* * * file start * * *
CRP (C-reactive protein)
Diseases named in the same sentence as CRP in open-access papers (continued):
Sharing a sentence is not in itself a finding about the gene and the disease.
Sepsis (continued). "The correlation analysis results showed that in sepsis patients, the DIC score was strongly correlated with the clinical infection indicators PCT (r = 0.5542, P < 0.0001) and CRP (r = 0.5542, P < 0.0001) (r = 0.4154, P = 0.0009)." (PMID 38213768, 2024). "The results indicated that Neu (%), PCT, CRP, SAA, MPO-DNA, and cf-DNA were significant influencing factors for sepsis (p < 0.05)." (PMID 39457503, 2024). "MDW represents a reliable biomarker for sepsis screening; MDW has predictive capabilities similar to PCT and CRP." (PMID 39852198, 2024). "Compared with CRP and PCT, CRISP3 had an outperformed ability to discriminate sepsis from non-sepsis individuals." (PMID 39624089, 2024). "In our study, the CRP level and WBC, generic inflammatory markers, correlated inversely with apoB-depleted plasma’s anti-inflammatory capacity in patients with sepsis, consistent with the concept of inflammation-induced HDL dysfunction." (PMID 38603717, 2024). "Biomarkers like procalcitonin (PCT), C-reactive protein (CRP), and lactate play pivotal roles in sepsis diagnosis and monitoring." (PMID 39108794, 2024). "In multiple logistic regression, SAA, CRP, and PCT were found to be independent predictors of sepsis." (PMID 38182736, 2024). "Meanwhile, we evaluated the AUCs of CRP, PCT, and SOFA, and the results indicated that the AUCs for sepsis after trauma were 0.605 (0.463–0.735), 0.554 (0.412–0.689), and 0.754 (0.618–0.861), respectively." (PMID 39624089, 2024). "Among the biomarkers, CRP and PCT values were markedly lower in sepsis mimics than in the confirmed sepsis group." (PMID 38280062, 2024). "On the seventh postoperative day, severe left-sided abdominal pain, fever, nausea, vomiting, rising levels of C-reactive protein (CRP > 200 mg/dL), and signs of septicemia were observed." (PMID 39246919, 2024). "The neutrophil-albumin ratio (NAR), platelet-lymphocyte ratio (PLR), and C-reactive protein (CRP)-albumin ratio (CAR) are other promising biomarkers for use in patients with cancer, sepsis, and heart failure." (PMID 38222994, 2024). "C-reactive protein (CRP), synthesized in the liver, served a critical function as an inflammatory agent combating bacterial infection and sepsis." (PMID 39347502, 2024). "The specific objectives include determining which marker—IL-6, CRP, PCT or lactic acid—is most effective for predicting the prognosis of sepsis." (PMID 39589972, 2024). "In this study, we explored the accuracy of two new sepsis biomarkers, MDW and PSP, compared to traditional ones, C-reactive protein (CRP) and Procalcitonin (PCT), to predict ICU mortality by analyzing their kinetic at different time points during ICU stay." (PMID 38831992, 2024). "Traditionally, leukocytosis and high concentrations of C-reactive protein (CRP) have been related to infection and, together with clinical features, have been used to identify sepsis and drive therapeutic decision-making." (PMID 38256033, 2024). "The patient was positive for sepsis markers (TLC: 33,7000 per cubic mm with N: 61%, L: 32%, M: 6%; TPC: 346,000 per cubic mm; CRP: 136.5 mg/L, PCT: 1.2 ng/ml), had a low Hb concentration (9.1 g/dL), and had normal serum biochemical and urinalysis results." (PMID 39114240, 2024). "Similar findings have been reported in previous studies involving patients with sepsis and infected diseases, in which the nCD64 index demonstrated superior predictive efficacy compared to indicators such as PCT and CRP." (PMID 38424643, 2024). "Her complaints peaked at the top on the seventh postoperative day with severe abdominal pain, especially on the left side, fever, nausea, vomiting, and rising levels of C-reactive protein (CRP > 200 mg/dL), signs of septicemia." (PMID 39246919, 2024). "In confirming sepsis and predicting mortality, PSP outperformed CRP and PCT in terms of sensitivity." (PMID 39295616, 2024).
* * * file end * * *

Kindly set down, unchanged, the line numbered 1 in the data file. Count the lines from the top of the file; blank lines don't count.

CRP (C-reactive protein)